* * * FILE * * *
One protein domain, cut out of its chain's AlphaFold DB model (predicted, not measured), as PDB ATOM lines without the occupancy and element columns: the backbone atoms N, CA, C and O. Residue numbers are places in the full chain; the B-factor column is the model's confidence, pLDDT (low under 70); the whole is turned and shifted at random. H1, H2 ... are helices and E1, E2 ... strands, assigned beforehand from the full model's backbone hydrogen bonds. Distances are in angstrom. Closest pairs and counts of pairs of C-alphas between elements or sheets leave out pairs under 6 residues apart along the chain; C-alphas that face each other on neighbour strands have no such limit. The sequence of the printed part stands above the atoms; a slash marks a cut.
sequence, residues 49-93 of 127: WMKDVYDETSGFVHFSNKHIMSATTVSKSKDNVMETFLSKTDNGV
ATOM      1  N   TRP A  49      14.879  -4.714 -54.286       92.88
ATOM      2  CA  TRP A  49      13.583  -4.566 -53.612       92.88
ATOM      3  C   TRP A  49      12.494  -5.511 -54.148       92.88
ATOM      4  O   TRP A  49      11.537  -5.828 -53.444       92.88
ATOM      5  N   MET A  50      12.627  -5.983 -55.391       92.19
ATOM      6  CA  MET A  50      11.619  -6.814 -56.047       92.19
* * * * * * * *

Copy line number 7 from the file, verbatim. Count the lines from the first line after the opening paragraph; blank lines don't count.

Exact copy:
ATOM      6  CA  MET A  50      11.619  -6.814 -56.047       92.19